But the VAT increase from next January will have an impact. I act for a number of organisations in the public sector (Councils, Educational Establishments and Healthcare providers) – they can’t reclaim VAT so will see their costs on VAT-able services and goods increase by 2.5%. In the case of what little Capital Projects are left (they are being hit hard) this can be significant. As an example, I am involved in a £3m project – the costs will have increased by £75,000. There was also a rumour that VAT might be applied to new houses (this was a LibDem manifesto suggestion) – but this did not materialise.

We already have an issue where property is let to a tenant who is not VAT registered, but the property is. The rent on such property has just gone up by 2.5%! This potentially has an effect on rents – reducing the net rent available and reducing investment sentiment.

On reflection then this wasn’t as bad as it could have been – unless you are in the Public Sector! A case of clever PR by the new Coalition – leaking “very bad news” to then deliver just “bad news”?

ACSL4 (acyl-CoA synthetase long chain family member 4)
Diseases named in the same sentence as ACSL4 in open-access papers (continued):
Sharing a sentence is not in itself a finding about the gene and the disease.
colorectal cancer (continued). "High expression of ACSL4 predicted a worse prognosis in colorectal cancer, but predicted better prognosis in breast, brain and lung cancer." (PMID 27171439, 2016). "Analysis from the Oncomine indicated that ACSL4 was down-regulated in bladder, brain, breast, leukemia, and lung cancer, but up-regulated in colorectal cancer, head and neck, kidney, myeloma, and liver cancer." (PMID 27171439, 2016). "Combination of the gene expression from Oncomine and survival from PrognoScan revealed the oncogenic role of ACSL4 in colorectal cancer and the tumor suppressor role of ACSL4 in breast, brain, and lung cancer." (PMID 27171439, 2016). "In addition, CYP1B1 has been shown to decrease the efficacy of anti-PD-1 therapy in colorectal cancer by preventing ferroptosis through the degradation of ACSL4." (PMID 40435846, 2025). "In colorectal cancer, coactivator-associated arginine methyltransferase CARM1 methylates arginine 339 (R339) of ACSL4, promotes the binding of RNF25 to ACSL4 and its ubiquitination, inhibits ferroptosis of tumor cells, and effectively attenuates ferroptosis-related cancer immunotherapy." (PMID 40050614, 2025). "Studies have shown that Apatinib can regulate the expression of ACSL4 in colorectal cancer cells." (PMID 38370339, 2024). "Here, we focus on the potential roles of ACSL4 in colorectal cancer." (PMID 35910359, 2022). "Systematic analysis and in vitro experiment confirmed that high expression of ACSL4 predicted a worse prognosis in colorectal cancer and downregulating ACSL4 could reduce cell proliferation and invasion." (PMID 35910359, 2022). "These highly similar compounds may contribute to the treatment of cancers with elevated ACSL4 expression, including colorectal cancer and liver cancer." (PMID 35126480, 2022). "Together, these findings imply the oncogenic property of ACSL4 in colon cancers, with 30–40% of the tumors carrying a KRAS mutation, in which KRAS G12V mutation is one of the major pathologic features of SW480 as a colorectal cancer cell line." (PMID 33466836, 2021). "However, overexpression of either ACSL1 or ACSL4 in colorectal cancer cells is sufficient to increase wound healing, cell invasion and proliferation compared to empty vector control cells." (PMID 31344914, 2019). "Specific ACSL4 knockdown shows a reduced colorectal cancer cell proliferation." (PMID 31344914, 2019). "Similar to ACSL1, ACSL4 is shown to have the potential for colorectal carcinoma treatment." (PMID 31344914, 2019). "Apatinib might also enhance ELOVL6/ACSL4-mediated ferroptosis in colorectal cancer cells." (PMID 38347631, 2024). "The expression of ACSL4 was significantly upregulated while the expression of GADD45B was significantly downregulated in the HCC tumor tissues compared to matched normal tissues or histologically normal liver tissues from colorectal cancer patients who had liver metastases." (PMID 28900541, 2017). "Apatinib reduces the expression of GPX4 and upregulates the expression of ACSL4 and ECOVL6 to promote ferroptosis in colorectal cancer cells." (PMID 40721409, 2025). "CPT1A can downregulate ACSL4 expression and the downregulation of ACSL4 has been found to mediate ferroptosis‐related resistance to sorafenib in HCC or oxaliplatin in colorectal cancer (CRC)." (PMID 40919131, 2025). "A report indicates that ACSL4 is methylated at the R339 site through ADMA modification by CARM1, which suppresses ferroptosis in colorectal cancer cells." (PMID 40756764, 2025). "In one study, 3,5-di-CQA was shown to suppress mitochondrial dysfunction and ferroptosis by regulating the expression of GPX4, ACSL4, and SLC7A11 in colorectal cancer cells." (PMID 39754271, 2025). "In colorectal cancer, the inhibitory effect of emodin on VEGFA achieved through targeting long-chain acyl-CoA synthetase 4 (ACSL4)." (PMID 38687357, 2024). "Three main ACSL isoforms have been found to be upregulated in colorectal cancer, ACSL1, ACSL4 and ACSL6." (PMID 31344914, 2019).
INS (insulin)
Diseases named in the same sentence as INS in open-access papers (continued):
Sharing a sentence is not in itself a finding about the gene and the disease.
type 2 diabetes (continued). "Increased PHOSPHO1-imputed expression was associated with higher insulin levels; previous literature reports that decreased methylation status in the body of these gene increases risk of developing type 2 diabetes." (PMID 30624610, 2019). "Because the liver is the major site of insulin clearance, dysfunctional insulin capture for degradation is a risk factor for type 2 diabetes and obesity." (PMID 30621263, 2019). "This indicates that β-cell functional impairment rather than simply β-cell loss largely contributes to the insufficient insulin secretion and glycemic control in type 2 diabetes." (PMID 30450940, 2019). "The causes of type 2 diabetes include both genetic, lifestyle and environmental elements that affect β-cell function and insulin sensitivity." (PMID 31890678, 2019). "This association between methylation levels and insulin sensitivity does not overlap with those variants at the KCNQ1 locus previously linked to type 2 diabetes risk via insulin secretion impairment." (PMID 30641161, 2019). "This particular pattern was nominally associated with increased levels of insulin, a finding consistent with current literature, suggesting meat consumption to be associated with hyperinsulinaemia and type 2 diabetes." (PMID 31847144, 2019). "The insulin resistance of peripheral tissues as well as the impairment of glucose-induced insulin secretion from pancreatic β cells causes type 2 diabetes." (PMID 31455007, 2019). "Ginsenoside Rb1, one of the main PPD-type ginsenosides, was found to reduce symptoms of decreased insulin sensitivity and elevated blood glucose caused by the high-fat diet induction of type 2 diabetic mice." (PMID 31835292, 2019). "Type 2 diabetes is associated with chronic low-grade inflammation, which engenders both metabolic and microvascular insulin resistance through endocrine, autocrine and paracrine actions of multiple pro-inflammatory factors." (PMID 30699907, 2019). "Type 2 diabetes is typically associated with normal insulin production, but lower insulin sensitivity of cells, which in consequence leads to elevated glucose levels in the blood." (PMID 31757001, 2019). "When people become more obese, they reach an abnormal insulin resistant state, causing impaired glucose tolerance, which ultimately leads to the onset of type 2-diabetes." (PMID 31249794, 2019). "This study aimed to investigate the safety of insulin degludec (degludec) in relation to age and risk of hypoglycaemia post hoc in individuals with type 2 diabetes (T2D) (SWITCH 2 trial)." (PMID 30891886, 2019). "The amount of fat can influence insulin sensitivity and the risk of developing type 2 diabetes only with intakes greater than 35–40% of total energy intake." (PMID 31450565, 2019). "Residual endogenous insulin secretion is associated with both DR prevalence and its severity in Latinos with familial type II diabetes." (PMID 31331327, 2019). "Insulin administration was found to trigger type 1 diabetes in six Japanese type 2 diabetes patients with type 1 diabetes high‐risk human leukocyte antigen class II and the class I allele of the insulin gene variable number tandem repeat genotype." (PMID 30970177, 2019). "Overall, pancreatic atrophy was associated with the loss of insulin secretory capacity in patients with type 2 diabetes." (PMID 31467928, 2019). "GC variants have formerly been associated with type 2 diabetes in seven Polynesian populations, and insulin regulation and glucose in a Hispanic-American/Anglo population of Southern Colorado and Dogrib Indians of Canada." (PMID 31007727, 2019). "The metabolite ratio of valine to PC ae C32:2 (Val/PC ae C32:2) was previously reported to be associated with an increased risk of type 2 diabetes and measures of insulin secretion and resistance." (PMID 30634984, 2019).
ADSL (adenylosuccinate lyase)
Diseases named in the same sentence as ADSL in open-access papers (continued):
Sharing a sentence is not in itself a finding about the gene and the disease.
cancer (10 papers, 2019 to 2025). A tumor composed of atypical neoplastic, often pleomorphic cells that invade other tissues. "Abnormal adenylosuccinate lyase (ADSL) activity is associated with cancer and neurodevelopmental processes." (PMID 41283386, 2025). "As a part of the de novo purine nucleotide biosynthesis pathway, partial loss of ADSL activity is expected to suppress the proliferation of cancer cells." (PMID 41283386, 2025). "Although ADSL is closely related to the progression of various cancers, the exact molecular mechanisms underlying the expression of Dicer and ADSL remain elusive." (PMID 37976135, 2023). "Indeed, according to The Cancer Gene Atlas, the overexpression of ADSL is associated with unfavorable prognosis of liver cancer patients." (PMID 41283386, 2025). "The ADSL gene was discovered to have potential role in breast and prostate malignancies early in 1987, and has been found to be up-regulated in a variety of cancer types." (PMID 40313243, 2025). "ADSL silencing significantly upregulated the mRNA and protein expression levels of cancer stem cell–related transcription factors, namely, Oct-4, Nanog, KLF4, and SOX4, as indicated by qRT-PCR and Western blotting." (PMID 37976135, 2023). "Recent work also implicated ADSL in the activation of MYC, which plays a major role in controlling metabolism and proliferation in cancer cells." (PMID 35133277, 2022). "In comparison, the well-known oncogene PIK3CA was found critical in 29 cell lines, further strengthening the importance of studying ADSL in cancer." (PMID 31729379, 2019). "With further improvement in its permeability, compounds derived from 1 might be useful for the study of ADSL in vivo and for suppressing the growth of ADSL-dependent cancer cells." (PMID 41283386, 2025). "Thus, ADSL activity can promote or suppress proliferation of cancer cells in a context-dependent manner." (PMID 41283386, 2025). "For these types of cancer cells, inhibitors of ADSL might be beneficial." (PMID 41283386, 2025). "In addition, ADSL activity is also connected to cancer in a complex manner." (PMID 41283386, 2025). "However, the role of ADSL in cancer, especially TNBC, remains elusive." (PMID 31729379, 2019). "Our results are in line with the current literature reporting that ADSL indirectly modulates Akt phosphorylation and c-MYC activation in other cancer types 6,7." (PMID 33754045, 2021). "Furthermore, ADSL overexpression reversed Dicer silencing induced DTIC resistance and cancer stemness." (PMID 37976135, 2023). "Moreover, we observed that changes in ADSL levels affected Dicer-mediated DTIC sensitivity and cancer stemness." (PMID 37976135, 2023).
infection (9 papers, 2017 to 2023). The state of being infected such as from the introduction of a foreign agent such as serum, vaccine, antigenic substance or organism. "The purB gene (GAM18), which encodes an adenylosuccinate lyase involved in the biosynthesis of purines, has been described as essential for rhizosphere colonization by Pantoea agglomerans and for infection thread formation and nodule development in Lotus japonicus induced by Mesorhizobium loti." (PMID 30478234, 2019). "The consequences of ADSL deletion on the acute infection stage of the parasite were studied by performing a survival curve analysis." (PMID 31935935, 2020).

World Cup Sportsmanship?

As I said last week, I have lost a bit of interest in football.

But what of the French? Anelka sent home for dissent. The team then boycotting the training session. But the worst part of all was the appalling sportsmanship of Raymond Domenech at the end of their match against South Africa last night. Refusing to shake Parreira’s hand was surely the lowest point of the last few days.

With millions watching around the World these so-called professionals have the duty to show sportsmanship and dignity. Kids watching pick up on this sort of behaviour. Like the swearing and ‘professional fouls’ this behaviour has no place in sport.

He should hang his head in shame. And should be charged with bringing the game into disrepute.

By Tim Garratt Posted in Business, Grumpy Old Man! Tagged France, Raymond Domenech, Shaking hands, South Africa, World Cup

Nottingham – the first six months of 2010

I guess we were all concerned about 2010 when we looked at budgets and the economical outlook last year. With an election looming and little sign of liquidity in the lending market it was always going to be an ‘interesting’ first six months.

One of the new University of Nottingham buildings

So I was really interested to see some facts from my friends at Invest in Nottingham about some of the good news stories from the first six months of the year – and it’s not all bad! For a quick rundown…